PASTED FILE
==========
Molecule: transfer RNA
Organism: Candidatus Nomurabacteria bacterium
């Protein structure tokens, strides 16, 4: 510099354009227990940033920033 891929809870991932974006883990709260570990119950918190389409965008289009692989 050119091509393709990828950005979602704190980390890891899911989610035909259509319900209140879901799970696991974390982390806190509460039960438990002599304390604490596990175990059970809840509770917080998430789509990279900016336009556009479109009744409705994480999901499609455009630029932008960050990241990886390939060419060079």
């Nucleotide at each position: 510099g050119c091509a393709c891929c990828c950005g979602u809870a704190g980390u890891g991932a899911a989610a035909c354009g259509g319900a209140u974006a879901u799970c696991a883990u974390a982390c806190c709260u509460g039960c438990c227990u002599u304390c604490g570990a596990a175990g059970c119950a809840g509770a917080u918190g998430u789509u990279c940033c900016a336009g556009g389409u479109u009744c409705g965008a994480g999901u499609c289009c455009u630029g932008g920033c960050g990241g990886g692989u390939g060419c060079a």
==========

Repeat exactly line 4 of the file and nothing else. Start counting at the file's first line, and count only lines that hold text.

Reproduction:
């Nucleotide at each position: 510099g050119c091509a393709c891929c990828c950005g979602u809870a704190g980390u890891g991932a899911a989610a035909c354009g259509g319900a209140u974006a879901u799970c696991a883990u974390a982390c806190c709260u509460g039960c438990c227990u002599u304390c604490g570990a596990a175990g059970c119950a809840g509770a917080u918190g998430u789509u990279c940033c900016a336009g556009g389409u479109u009744c409705g965008a994480g999901u499609c289009c455009u630029g932008g920033c960050g990241g990886g692989u390939g060419c060079a």